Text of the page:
In Washington, things were handled much more … professionally, you might say. Barack Obama talked about the importance of helping homeowners, while quietly protecting the banks’ backs. The White House told the IRS not to investigate wholesale violation of tax laws (because the trusts did not hold the mortgages they said they did) (p. 262); the Department of Justice hindered an investigation by a U.S. attorney’s office in Florida (p. 263); and the Department of Housing and Urban Development tried to get state attorneys general to fall in line behind a toothless settlement (p. 266). In the end, the banks paid a few tens of billions of dollars in penalties—most of it fake, as Yves Smith showed long ago—and promised to obey laws they were already supposed to obey, and which they then found new ways to break.
So we have two legal systems: one for banks and law firms, and one for ordinary homeowners. And the reason we have two legal systems is because our political system is, well, rigged—how else would you put it? As Dayen’s story shows, there was widespread evidence of systematic lawbreaking by banks that, by rights, should have cost them hundreds of billions of dollars and should have sent hundreds of people to jail (for knowingly forging evidence or knowingly submitting forged evidence). Yet the political establishment, from Republican attorneys general to a Democratic administration in Washington, closed ranks behind the big banks—at best because they thought it was necessary to keep the economy going, at worst because they were bought and paid for by campaign contributions and promises of private sector jobs.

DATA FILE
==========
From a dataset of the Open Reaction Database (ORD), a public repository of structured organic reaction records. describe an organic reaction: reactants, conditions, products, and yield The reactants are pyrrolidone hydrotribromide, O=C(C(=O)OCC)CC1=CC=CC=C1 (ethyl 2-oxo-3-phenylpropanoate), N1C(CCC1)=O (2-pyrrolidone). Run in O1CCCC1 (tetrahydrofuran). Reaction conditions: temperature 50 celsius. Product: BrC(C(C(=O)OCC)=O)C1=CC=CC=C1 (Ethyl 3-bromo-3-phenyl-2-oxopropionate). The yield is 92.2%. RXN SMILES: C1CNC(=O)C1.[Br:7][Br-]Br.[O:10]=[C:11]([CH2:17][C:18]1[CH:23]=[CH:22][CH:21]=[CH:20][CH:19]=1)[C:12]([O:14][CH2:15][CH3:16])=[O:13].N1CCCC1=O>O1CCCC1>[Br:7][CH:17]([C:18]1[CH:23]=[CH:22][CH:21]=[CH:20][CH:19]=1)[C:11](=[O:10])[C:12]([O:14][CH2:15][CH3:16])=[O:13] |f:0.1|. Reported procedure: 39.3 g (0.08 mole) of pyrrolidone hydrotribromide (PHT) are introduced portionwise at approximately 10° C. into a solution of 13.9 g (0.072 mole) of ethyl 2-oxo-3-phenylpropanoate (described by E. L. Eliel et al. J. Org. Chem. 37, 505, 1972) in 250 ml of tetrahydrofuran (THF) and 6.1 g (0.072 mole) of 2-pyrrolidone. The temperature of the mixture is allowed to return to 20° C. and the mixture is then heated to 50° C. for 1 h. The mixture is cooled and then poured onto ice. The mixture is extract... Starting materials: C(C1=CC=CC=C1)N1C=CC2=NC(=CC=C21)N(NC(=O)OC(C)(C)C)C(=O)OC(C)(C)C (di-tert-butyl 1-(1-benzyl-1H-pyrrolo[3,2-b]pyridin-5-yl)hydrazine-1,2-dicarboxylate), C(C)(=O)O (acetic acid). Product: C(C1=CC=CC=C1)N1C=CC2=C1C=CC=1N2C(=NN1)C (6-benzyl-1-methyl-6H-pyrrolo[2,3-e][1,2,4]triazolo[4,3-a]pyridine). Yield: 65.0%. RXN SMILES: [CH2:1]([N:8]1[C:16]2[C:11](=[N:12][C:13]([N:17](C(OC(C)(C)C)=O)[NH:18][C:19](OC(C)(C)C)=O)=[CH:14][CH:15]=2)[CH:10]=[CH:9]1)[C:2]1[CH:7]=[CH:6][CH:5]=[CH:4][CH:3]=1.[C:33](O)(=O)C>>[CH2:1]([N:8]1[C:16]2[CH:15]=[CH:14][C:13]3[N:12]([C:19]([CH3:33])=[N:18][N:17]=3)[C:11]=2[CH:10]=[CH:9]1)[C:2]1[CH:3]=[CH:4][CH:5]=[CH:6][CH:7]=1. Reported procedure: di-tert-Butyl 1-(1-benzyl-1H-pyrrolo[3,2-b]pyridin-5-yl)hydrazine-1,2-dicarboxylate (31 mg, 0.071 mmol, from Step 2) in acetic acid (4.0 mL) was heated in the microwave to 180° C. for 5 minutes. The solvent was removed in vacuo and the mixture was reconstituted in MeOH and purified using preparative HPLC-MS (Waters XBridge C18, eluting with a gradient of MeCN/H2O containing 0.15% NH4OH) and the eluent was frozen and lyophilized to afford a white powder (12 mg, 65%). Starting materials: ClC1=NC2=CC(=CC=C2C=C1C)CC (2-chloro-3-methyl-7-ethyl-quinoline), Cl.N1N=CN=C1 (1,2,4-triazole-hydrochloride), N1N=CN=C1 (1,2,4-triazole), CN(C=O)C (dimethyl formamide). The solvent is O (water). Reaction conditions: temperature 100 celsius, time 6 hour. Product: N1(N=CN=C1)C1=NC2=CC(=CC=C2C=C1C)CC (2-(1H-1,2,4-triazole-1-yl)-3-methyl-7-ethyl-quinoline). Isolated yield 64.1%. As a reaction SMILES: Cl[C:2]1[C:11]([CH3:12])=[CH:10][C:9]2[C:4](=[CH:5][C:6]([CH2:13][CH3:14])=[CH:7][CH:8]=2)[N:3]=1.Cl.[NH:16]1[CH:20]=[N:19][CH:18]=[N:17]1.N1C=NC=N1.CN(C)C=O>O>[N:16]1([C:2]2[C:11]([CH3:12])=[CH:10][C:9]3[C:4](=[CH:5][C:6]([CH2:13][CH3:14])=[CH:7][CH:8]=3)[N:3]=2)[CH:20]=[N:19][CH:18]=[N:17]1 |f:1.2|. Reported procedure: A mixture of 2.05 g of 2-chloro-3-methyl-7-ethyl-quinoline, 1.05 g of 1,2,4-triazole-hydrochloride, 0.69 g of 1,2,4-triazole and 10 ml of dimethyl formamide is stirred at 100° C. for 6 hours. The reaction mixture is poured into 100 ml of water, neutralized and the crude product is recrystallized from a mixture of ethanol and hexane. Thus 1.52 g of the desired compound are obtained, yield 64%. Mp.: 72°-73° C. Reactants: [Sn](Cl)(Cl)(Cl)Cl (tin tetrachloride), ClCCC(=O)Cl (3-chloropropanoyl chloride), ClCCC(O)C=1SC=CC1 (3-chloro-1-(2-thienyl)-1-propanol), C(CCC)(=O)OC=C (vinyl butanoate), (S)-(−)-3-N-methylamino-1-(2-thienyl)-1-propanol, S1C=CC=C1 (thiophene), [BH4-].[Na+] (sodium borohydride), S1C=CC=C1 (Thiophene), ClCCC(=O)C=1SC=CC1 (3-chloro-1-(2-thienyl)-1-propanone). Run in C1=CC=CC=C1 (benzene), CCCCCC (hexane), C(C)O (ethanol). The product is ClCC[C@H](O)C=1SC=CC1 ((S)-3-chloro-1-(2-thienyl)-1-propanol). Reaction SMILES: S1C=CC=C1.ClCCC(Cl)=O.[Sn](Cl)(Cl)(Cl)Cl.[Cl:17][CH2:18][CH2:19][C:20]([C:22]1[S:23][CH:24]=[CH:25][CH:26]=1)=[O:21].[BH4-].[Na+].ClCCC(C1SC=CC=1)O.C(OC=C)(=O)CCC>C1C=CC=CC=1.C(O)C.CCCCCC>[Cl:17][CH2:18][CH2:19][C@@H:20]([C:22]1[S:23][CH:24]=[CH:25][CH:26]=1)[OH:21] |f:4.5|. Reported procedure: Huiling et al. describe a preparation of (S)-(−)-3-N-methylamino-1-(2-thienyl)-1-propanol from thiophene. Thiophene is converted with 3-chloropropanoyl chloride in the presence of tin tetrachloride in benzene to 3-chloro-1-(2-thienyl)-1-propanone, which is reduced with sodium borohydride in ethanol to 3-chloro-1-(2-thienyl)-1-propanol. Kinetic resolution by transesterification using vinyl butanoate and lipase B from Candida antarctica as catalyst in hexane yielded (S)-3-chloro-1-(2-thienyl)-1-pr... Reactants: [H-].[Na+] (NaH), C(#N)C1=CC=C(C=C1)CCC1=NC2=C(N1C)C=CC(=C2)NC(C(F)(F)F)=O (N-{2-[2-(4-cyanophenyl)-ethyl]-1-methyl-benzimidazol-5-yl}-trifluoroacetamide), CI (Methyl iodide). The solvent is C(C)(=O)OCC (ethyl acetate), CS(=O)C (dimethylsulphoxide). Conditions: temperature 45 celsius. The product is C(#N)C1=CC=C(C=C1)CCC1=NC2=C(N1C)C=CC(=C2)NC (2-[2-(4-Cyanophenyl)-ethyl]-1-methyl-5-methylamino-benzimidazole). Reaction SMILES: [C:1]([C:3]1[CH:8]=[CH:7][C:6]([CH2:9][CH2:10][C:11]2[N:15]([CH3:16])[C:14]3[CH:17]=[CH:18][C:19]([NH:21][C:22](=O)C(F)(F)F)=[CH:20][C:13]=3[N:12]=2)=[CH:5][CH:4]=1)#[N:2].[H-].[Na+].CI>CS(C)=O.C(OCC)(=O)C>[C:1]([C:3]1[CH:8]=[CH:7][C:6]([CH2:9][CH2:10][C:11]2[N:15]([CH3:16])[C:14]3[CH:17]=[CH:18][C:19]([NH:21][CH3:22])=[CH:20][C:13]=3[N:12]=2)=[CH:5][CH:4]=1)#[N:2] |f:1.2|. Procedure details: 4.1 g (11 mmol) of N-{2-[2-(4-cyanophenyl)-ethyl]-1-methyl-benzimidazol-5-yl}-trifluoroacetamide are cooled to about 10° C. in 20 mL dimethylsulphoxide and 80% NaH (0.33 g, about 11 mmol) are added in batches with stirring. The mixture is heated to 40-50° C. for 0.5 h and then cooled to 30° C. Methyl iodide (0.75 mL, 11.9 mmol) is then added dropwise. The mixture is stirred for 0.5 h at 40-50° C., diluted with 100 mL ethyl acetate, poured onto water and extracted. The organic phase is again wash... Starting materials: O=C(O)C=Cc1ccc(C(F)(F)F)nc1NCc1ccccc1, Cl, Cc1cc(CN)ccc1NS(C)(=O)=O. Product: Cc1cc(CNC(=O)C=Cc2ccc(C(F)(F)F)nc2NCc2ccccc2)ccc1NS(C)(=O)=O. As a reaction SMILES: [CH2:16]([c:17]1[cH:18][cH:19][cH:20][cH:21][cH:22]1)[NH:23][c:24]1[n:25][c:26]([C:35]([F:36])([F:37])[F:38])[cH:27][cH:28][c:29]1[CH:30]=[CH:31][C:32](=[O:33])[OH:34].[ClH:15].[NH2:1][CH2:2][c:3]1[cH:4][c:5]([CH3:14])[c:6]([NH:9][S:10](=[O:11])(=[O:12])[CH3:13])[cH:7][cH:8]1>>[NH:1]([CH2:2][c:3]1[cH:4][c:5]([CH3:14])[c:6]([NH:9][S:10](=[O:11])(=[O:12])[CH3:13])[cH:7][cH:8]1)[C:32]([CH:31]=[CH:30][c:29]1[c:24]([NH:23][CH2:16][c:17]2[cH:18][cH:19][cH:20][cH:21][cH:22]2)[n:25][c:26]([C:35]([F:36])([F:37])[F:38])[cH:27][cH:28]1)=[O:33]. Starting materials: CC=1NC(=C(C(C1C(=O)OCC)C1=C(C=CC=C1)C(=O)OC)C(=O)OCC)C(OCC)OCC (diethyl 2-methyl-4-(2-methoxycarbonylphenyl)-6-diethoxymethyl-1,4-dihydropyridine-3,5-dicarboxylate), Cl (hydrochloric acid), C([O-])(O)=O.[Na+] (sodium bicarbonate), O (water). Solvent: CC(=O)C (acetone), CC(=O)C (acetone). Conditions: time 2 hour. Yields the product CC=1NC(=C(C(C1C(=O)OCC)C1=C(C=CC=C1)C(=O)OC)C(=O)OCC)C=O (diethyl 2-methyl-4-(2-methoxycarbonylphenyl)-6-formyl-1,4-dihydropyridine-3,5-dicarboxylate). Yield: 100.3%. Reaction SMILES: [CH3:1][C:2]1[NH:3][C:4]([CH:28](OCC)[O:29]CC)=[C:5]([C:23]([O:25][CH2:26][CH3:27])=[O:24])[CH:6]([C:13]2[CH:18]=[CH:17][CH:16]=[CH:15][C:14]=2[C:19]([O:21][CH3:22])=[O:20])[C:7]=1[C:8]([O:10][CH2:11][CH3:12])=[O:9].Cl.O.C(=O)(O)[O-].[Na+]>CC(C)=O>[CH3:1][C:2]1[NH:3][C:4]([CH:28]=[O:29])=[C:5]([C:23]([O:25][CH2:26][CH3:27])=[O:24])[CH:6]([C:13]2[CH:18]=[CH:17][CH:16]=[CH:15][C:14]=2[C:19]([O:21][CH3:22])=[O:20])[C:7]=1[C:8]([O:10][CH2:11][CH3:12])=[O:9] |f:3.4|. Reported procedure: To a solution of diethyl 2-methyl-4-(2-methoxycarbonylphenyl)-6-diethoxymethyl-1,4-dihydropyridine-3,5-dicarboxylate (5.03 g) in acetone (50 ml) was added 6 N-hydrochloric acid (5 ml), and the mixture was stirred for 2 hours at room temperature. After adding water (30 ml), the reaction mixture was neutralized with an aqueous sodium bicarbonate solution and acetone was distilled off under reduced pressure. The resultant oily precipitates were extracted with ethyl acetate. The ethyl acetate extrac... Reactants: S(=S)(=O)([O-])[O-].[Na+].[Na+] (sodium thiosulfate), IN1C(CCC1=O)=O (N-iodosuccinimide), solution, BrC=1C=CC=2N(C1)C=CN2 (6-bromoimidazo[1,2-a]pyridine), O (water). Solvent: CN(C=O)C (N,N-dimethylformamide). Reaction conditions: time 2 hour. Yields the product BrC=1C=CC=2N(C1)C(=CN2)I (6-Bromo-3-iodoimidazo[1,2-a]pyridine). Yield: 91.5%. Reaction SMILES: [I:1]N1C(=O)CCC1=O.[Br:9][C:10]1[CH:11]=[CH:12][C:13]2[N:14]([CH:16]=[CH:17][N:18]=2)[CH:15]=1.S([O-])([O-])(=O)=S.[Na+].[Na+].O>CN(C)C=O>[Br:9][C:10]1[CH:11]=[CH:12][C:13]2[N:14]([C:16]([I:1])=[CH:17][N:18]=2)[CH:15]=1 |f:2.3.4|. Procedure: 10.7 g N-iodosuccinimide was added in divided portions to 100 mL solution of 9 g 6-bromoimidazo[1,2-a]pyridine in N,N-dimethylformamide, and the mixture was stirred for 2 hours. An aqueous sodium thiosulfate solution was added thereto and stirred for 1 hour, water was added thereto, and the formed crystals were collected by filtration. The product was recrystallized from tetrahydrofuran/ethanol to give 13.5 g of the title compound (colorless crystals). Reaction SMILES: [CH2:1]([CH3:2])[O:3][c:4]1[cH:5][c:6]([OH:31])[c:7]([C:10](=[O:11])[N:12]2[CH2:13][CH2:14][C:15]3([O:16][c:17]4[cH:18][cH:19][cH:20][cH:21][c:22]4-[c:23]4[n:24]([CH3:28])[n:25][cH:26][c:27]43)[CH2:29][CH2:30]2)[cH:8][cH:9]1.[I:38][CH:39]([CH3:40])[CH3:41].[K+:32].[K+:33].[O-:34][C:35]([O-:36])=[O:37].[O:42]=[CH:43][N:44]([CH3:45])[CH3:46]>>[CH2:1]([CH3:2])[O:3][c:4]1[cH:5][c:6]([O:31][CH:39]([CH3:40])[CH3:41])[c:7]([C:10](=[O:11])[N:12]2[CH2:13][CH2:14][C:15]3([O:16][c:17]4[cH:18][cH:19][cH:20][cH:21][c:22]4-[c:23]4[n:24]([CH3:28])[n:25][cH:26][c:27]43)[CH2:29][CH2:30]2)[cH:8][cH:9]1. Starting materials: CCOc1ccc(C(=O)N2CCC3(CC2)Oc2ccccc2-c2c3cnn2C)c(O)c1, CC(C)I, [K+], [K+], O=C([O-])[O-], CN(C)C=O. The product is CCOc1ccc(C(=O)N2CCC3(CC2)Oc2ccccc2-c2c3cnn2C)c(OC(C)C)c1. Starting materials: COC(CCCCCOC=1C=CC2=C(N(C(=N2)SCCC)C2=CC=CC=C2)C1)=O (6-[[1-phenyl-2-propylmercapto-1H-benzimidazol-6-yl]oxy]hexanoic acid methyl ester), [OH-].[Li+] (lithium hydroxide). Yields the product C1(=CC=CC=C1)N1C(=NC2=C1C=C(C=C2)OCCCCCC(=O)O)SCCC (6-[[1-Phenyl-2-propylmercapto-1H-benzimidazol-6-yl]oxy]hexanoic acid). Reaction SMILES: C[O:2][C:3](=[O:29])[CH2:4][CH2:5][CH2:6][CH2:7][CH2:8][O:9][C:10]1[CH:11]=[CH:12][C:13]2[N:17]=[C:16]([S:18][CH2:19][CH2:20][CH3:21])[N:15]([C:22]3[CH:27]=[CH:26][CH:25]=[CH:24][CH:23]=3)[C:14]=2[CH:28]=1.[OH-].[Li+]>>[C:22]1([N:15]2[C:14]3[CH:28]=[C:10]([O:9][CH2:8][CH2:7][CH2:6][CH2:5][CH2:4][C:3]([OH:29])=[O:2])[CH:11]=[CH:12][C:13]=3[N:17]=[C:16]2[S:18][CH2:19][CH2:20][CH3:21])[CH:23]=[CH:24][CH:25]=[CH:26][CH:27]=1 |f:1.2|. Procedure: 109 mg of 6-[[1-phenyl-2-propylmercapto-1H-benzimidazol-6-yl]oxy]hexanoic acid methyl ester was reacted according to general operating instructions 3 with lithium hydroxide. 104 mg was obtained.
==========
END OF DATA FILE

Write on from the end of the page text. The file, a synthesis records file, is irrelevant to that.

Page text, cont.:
This is the defining issue of our day. The financial crisis itself was produced by reckless bankers, aided and abetted by credulous or self-interested politicians and regulators. But the bigger scandal is that, in the wake of that colossal example of economic devastation, the powers that be chose to protect the big banks at the expense of ordinary families. They did so because that was the path of least resistance. It was easier to bail out a handful of large banks—overlooking both securitization fraud and foreclosure fraud constituted a far bigger bailout than TARP—than to uphold the law, and it didn’t hurt that bank campaign contributions and lobbying expenses keep Washington afloat. That’s what happens when you have an electoral system dominated by large donors and big corporations and when you have a political class so jaded by the system that it treats rampant lawbreaking as an inconvenient problem to be swept under the rug as a favor to a constituent. That’s the world we live in. And that is the ultimate lesson we should all learn from the financial crisis.